Project details

Sunday, 05 October 2014 23:51
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People come to Arnwood Place for all sorts of reasons: to take the dog for a walk, to spot turtles from the bridge, to enjoy the sounds of different bird calls or to look for little fish in the creek.  Other people spend time at the playground in Jessica Andrews Place, drop kids off at child care, or play football in Ekibin Park South.  To N4C, Arnwood Place is where Sandy Creek joins the main channel of Norman Creek, and where a massive rehabilitation project was started 14 years ago.  You can be part of it! 

Current involvement

Arnwood Place Bushcare Group meets here almost every week to do weed control and plant native species; planting season is March to June.  This volunteer work is supervised by Habitat Brisbane, part of Brisbane City Council.  Our priorities are control of weedy vines, and gradual increase in native trees, shrubs and ground covers.  We retain some weedy areas to provide cover for birds and small animals, and we try to avoid excess disturbance to creek banks in flood season.  A species list has been drawn up by a botanist to guide us in our plantings.  New volunteers are welcome - see below for contact details.

Background of the project

In the 1990s, there were very few trees on the site, but there was a large growth of weeds in and around the creek.  In 2001 and 2003 N4C, Council and the local community undertook a very large rehabilitation project, putting pools and rockbars in Sandy Creek and planting thousands of plants.  Key goals were improving habitat, controlling erosion and involving the local community.  Minimising flood risk was another key consideration.

A bushcare group maintained the area for some years, but subsequently, weedy vines climbed into the canopy in some areas and a number of trees died.  In 2012 a new group was formed.

Future of the project

We hope that any empty or weedy areas will again be filled with native riparian vegetation, providing habitat for native animals and a more beautiful environment for local residents and visitors.

Birds and Animals at Arnwood Place

Click here to see a list of animals seen at our site. Arnwood Place has been visited by our Baseline Ecological Monitoring team.

Where is Arnwood Place?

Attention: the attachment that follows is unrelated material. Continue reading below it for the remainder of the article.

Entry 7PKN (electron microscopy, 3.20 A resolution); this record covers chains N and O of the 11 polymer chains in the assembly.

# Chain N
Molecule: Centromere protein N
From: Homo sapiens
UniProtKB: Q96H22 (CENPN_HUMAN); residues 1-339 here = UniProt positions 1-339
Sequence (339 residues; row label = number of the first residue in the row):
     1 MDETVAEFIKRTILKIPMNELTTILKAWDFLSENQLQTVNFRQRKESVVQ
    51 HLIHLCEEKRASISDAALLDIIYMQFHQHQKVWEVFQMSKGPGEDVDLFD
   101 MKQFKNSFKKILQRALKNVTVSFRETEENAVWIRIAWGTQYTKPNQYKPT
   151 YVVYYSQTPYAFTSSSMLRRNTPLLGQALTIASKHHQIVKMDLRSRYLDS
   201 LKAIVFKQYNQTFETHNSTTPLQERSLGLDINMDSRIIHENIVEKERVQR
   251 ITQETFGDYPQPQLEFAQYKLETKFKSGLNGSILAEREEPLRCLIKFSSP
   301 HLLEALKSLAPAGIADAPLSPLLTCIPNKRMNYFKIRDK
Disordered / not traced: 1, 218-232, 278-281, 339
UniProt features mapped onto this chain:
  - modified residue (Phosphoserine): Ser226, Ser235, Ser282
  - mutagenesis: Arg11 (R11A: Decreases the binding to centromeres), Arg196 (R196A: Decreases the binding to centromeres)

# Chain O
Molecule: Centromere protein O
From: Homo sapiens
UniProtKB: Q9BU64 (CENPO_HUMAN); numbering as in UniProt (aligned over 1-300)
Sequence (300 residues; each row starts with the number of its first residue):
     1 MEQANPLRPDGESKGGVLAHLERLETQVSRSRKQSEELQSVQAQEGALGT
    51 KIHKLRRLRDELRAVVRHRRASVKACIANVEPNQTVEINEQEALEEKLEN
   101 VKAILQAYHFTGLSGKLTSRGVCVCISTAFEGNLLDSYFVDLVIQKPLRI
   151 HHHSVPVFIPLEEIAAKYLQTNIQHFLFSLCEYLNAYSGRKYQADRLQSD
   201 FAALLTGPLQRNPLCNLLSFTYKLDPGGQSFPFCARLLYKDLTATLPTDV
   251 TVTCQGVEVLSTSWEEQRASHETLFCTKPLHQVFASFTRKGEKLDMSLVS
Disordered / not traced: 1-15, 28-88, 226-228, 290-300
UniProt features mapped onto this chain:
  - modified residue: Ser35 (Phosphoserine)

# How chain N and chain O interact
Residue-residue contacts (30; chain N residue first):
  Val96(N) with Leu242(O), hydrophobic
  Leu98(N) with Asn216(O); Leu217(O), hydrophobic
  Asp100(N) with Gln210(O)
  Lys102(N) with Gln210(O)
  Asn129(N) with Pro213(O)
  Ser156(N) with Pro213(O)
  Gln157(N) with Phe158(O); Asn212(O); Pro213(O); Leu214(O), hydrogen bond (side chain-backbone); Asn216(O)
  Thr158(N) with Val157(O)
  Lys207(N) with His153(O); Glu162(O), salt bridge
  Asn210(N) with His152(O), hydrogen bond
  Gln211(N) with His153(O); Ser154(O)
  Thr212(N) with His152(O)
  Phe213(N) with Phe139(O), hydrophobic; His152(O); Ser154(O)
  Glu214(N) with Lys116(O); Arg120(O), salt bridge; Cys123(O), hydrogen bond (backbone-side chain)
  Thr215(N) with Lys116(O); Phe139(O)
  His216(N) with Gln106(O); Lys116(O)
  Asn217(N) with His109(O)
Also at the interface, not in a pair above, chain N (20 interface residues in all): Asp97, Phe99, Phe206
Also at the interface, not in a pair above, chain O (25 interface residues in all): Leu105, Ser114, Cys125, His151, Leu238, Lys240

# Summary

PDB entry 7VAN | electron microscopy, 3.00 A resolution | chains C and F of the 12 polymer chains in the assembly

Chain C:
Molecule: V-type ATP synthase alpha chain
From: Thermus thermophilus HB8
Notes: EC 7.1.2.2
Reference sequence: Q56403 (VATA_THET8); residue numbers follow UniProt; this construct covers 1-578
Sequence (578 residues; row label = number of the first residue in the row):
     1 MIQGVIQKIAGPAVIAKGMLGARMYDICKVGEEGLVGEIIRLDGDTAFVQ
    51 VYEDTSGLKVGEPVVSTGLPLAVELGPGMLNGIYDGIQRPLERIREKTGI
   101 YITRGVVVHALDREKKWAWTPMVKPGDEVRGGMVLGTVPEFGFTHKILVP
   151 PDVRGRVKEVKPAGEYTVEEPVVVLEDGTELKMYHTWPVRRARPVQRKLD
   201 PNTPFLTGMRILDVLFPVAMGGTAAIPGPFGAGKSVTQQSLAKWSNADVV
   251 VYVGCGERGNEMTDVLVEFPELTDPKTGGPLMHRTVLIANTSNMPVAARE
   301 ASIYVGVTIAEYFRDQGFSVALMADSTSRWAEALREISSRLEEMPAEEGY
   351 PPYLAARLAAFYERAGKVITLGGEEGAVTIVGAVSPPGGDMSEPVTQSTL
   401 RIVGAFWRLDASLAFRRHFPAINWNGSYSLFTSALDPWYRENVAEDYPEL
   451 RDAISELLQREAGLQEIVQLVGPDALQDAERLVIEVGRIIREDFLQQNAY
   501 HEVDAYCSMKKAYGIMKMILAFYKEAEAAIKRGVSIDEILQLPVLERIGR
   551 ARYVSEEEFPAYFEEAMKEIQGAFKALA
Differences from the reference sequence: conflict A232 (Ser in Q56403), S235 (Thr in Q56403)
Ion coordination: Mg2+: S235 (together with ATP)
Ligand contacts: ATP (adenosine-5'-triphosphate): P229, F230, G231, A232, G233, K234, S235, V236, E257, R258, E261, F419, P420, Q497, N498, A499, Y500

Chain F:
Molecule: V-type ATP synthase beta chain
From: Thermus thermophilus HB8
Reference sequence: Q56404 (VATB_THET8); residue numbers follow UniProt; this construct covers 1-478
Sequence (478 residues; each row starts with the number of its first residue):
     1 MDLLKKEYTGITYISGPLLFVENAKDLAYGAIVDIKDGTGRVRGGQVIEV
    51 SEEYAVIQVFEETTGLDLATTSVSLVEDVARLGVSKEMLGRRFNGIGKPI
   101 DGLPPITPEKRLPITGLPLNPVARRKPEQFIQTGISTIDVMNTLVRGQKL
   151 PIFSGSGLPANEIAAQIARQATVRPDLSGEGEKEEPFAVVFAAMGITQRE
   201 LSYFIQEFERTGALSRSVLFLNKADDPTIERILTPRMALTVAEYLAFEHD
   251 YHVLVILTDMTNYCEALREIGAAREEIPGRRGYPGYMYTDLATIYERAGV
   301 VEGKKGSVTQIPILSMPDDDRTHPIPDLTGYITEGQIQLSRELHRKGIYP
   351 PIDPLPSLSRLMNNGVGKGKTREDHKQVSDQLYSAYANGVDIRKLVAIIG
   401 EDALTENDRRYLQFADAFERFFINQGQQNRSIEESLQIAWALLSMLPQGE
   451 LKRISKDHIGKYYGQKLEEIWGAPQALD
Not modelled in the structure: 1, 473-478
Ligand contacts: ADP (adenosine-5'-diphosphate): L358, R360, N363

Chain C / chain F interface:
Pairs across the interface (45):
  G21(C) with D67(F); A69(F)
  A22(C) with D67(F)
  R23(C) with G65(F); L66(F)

Arnwood Place is a site in Annerley near the street of the same name, which comes off Ekibin road near Lewisham Street. Norman Creek flows from Greenslopes under the freeway, and is then joined by Sandy Creek, which comes from Tarragindi through Barr Street Park. The creek passes under Arnwood Place bridge and behind Jessica Andrews Place, then past Ekibin South football field.  At the northern end of the site, the creek flows into a concreted channel towards Stones Corner.

Project contact details

Working bees are normally every Saturday afternoon, from 2.00 pm (later in warmer weather).  There is no need to attend weekly - you choose how often you would like to participate.  Training provided.  Wear sensible clothes, strong shoes and a hat; bring a water bottle.  Contact Stephanie at This email address is being protected from spambots. You need JavaScript enabled to view it. or check our Facebook Page.


  • Doing bushcare and can't remember where that zone is?  Here's a map.
  • What species are we planting?  Usually these ones.
  • In 2012, a strategic plan was developed for Arnwood Place, by Ashley Nicholson, landscape architect.  You can download it here (10MB).

Map of our area

What's happening where

Join N4C as a member

Join us and really make a difference

Membership makes a difference for our lobbying efforts. Help by planting, pulling weeds or pushing a pen. It takes a range of individuals to get our creeks back into shape and educate future generations.

Join now

Report environmental damage

Did you see something happen to our waterway?

If you see oily water, dead fish, dumping of rubbish, garden waste or tree removal on a creek bank, contact us or call Brisbane City Council 07 3403 8888

Volunteers needed

Assistant bookkeeper

Help with preparing monthly reports

Bushcare volunteers

Greenslopes DCP bushcare group needs more volunteers

Read more


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